PIC16F877 so I am motivated to contribute to something like this to increase
interest in Virtual Breadboard. Once it learns to walk the real thing could
be built to see how it goes. Funny thing is that I actually did my
university thesis on this exact thing 10 years ago. I build a GE that
learn't how to program a fuzzy logic controller to control a PIXAR Luxo lamp
simulation for "smooth and optimal motion" and also how to drive a car
around a track. Might have to drag the old code out...

Who knows.. it might actually walk!!

Regards,
James Caska
http://www.virtualbreadboard.com
caskaspamKILLspamvirtualbreadboard.com
ujVM - 'The worlds smallest java virtual machine'

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2001\10\17@082632 by mail

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James Caska wrote:

> In my experience GE and GP only really work when you have
> huge populations (hundreds of thousands) over large numbers
> of generations (hundreds). It may prove impractical for a
> couple of dozon physical real robots to learn how to walk.
> Simulated robots using simulated PIC's on the other hand...
> You could build a simulated Robot, plug it into Virtual
> Breadboard with a PIC16F877 simulated controller and let your
> bots make whoopie :-)

I have had good results with GAs and populations of 100 with only a
moderate number of generations (<50).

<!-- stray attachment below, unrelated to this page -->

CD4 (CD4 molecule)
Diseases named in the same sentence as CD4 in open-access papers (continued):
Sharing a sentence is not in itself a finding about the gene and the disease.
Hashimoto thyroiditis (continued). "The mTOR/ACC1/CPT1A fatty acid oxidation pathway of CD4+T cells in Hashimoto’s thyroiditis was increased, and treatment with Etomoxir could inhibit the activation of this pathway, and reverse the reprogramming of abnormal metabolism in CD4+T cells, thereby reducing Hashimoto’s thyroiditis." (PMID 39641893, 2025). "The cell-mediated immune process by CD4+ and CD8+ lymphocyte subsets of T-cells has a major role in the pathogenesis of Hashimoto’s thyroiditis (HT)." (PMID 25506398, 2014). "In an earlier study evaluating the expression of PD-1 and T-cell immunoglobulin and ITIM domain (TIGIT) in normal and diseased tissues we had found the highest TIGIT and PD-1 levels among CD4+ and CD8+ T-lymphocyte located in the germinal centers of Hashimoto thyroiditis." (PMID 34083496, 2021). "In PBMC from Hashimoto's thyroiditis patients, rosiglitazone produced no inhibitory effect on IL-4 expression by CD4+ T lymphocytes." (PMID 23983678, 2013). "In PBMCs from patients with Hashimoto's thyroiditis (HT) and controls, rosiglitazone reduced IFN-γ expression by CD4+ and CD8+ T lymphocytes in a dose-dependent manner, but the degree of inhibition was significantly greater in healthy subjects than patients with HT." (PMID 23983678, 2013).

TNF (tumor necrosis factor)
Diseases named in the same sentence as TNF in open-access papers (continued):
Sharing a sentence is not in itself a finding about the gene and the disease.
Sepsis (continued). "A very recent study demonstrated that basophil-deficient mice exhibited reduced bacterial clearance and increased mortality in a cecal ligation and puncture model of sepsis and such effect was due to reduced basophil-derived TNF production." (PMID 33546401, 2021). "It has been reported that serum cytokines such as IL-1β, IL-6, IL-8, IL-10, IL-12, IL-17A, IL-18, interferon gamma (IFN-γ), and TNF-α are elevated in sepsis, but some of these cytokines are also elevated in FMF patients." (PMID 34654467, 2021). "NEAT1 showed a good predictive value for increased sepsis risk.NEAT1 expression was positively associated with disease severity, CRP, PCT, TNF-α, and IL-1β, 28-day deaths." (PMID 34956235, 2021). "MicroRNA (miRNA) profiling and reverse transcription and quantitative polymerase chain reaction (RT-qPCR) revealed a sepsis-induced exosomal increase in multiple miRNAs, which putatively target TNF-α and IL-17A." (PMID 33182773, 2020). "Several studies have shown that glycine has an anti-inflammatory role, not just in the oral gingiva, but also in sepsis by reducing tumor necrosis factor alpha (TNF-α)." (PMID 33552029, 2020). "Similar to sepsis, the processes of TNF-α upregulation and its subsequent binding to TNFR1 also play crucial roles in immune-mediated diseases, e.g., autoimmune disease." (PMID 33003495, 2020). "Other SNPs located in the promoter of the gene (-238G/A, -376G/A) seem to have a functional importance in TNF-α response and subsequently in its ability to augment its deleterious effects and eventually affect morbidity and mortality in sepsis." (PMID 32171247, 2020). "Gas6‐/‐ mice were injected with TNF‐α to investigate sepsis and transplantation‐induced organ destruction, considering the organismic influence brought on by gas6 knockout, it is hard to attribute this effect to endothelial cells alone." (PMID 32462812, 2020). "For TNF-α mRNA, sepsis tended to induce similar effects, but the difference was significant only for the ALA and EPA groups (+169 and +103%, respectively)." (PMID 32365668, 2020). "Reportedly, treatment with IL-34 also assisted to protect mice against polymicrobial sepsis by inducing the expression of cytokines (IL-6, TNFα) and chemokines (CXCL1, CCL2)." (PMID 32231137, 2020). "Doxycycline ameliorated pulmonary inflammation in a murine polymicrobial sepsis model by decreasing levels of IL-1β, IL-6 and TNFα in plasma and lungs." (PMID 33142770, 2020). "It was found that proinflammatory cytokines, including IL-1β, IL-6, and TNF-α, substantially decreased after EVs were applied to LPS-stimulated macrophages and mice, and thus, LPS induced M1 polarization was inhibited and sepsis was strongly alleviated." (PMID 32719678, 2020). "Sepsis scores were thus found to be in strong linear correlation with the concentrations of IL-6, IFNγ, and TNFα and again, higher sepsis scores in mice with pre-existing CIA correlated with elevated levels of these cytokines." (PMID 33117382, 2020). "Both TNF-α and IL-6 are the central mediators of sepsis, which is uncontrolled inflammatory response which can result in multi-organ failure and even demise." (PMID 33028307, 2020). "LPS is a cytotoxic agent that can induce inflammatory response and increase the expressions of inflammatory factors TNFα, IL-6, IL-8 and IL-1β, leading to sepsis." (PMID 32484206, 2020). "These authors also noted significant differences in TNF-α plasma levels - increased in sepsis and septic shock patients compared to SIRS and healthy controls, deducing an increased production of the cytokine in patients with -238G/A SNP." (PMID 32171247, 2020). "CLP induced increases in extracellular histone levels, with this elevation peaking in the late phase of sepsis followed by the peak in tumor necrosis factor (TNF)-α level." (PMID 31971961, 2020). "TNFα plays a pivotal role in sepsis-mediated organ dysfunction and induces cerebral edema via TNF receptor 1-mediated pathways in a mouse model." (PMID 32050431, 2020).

I don't know about GP though.
As far as simulation goes...it seems that it would be difficult to
simulate the real world part (the physics of motion) that is needed for
feedback.

> Hey now this becoming fun. While I am at it I could make an
> internet plugin extension to virtual breadboard to allow
> interested members to host their own pet robots as part of
> the "collective" (any trekies out there) so that potentially
> several thousand simulated robots could be going at it like
> rabbits at any one time.

Definitely, the robots do not have to be in the same room :-)
They would have to be build on the same architecture though, I suppose.
If this is put into a kit form, I don't see why there couldn't be
thousands of these robots!

> And as it so happens..(no co-incidence really) I am just
> about to release the new version of Virtual Breadboard with
> an extensibily component and a PIC16F877 so I am motivated to